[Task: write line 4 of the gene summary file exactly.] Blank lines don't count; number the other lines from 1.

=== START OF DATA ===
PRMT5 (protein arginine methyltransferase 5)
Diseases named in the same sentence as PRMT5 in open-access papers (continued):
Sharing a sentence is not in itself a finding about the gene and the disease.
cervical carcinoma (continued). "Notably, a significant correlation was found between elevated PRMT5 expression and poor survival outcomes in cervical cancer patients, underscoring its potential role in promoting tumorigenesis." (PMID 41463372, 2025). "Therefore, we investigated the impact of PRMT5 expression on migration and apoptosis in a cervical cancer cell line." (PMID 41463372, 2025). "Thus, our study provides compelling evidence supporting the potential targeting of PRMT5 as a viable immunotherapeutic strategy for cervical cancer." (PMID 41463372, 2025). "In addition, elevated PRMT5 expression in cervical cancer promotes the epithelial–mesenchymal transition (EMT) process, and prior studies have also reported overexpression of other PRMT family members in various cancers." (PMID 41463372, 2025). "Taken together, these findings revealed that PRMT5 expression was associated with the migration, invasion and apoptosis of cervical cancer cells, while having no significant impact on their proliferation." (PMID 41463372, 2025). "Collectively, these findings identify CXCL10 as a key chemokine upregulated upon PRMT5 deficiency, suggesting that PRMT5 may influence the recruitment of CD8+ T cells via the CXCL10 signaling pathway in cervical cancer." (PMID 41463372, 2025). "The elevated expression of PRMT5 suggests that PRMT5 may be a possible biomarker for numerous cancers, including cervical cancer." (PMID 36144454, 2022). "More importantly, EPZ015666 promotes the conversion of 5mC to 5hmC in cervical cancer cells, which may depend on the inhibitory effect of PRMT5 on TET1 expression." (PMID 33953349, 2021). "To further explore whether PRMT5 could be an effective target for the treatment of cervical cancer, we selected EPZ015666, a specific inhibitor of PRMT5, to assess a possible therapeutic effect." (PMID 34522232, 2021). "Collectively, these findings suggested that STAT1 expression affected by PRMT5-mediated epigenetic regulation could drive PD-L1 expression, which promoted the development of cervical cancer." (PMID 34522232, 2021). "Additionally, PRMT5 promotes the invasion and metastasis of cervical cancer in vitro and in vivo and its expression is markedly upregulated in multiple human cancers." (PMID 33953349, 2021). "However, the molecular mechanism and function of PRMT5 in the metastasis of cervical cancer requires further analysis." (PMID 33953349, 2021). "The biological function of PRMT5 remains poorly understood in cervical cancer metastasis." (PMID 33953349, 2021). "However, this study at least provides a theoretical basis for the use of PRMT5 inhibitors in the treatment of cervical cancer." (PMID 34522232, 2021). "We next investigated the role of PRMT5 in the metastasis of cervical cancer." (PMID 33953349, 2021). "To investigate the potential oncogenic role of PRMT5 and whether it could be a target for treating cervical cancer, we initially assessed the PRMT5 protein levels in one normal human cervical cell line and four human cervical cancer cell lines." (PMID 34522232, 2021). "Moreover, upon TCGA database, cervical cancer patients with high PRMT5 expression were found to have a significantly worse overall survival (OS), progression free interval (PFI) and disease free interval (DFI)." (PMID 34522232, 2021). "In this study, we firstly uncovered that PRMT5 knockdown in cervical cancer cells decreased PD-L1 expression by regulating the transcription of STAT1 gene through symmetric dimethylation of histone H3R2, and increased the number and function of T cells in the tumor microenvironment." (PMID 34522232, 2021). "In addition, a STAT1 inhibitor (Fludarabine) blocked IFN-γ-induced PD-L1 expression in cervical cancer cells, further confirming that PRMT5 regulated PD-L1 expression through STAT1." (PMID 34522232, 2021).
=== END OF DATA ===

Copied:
cervical carcinoma (continued). "Notably, a significant correlation was found between elevated PRMT5 expression and poor survival outcomes in cervical cancer patients, underscoring its potential role in promoting tumorigenesis." (PMID 41463372, 2025). "Therefore, we investigated the impact of PRMT5 expression on migration and apoptosis in a cervical cancer cell line." (PMID 41463372, 2025). "Thus, our study provides compelling evidence supporting the potential targeting of PRMT5 as a viable immunotherapeutic strategy for cervical cancer." (PMID 41463372, 2025). "In addition, elevated PRMT5 expression in cervical cancer promotes the epithelial–mesenchymal transition (EMT) process, and prior studies have also reported overexpression of other PRMT family members in various cancers." (PMID 41463372, 2025). "Taken together, these findings revealed that PRMT5 expression was associated with the migration, invasion and apoptosis of cervical cancer cells, while having no significant impact on their proliferation." (PMID 41463372, 2025). "Collectively, these findings identify CXCL10 as a key chemokine upregulated upon PRMT5 deficiency, suggesting that PRMT5 may influence the recruitment of CD8+ T cells via the CXCL10 signaling pathway in cervical cancer." (PMID 41463372, 2025). "The elevated expression of PRMT5 suggests that PRMT5 may be a possible biomarker for numerous cancers, including cervical cancer." (PMID 36144454, 2022). "More importantly, EPZ015666 promotes the conversion of 5mC to 5hmC in cervical cancer cells, which may depend on the inhibitory effect of PRMT5 on TET1 expression." (PMID 33953349, 2021). "To further explore whether PRMT5 could be an effective target for the treatment of cervical cancer, we selected EPZ015666, a specific inhibitor of PRMT5, to assess a possible therapeutic effect." (PMID 34522232, 2021). "Collectively, these findings suggested that STAT1 expression affected by PRMT5-mediated epigenetic regulation could drive PD-L1 expression, which promoted the development of cervical cancer." (PMID 34522232, 2021). "Additionally, PRMT5 promotes the invasion and metastasis of cervical cancer in vitro and in vivo and its expression is markedly upregulated in multiple human cancers." (PMID 33953349, 2021). "However, the molecular mechanism and function of PRMT5 in the metastasis of cervical cancer requires further analysis." (PMID 33953349, 2021). "The biological function of PRMT5 remains poorly understood in cervical cancer metastasis." (PMID 33953349, 2021). "However, this study at least provides a theoretical basis for the use of PRMT5 inhibitors in the treatment of cervical cancer." (PMID 34522232, 2021). "We next investigated the role of PRMT5 in the metastasis of cervical cancer." (PMID 33953349, 2021). "To investigate the potential oncogenic role of PRMT5 and whether it could be a target for treating cervical cancer, we initially assessed the PRMT5 protein levels in one normal human cervical cell line and four human cervical cancer cell lines." (PMID 34522232, 2021). "Moreover, upon TCGA database, cervical cancer patients with high PRMT5 expression were found to have a significantly worse overall survival (OS), progression free interval (PFI) and disease free interval (DFI)." (PMID 34522232, 2021). "In this study, we firstly uncovered that PRMT5 knockdown in cervical cancer cells decreased PD-L1 expression by regulating the transcription of STAT1 gene through symmetric dimethylation of histone H3R2, and increased the number and function of T cells in the tumor microenvironment." (PMID 34522232, 2021). "In addition, a STAT1 inhibitor (Fludarabine) blocked IFN-γ-induced PD-L1 expression in cervical cancer cells, further confirming that PRMT5 regulated PD-L1 expression through STAT1." (PMID 34522232, 2021).